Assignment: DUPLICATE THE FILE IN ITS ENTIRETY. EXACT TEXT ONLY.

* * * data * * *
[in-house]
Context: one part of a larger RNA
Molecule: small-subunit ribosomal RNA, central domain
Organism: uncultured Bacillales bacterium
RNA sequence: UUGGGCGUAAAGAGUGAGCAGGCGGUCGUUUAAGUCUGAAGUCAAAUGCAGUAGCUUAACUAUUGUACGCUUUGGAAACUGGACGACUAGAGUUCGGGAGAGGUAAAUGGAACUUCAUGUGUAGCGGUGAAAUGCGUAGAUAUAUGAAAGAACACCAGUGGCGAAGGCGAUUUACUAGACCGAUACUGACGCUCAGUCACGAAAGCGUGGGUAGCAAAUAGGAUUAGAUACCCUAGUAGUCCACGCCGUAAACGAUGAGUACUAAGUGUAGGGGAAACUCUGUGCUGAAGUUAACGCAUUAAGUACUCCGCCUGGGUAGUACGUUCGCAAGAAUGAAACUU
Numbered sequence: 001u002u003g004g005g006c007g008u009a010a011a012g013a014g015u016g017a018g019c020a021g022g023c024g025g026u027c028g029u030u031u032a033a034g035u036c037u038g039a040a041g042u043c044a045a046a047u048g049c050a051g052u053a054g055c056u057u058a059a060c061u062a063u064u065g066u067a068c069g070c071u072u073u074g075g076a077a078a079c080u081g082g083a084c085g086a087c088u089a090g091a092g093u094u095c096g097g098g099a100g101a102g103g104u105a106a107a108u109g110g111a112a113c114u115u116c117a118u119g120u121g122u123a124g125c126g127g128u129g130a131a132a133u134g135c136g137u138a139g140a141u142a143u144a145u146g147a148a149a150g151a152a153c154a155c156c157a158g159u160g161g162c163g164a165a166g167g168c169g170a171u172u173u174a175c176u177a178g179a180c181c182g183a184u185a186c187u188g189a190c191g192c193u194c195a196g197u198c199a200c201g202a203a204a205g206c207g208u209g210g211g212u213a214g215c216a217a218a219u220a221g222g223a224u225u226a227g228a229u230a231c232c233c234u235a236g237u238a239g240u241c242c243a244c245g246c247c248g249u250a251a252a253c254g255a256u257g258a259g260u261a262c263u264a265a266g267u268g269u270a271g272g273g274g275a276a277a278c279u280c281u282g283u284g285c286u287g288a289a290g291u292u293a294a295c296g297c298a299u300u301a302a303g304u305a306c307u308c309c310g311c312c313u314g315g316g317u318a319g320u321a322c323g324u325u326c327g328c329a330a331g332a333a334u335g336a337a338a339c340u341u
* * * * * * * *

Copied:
[in-house]
Context: one part of a larger RNA
Molecule: small-subunit ribosomal RNA, central domain
Organism: uncultured Bacillales bacterium
RNA sequence: UUGGGCGUAAAGAGUGAGCAGGCGGUCGUUUAAGUCUGAAGUCAAAUGCAGUAGCUUAACUAUUGUACGCUUUGGAAACUGGACGACUAGAGUUCGGGAGAGGUAAAUGGAACUUCAUGUGUAGCGGUGAAAUGCGUAGAUAUAUGAAAGAACACCAGUGGCGAAGGCGAUUUACUAGACCGAUACUGACGCUCAGUCACGAAAGCGUGGGUAGCAAAUAGGAUUAGAUACCCUAGUAGUCCACGCCGUAAACGAUGAGUACUAAGUGUAGGGGAAACUCUGUGCUGAAGUUAACGCAUUAAGUACUCCGCCUGGGUAGUACGUUCGCAAGAAUGAAACUU
Numbered sequence: 001u002u003g004g005g006c007g008u009a010a011a012g013a014g015u016g017a018g019c020a021g022g023c024g025g026u027c028g029u030u031u032a033a034g035u036c037u038g039a040a041g042u043c044a045a046a047u048g049c050a051g052u053a054g055c056u057u058a059a060c061u062a063u064u065g066u067a068c069g070c071u072u073u074g075g076a077a078a079c080u081g082g083a084c085g086a087c088u089a090g091a092g093u094u095c096g097g098g099a100g101a102g103g104u105a106a107a108u109g110g111a112a113c114u115u116c117a118u119g120u121g122u123a124g125c126g127g128u129g130a131a132a133u134g135c136g137u138a139g140a141u142a143u144a145u146g147a148a149a150g151a152a153c154a155c156c157a158g159u160g161g162c163g164a165a166g167g168c169g170a171u172u173u174a175c176u177a178g179a180c181c182g183a184u185a186c187u188g189a190c191g192c193u194c195a196g197u198c199a200c201g202a203a204a205g206c207g208u209g210g211g212u213a214g215c216a217a218a219u220a221g222g223a224u225u226a227g228a229u230a231c232c233c234u235a236g237u238a239g240u241c242c243a244c245g246c247c248g249u250a251a252a253c254g255a256u257g258a259g260u261a262c263u264a265a266g267u268g269u270a271g272g273g274g275a276a277a278c279u280c281u282g283u284g285c286u287g288a289a290g291u292u293a294a295c296g297c298a299u300u301a302a303g304u305a306c307u308c309c310g311c312c313u314g315g316g317u318a319g320u321a322c323g324u325u326c327g328c329a330a331g332a333a334u335g336a337a338a339c340u341u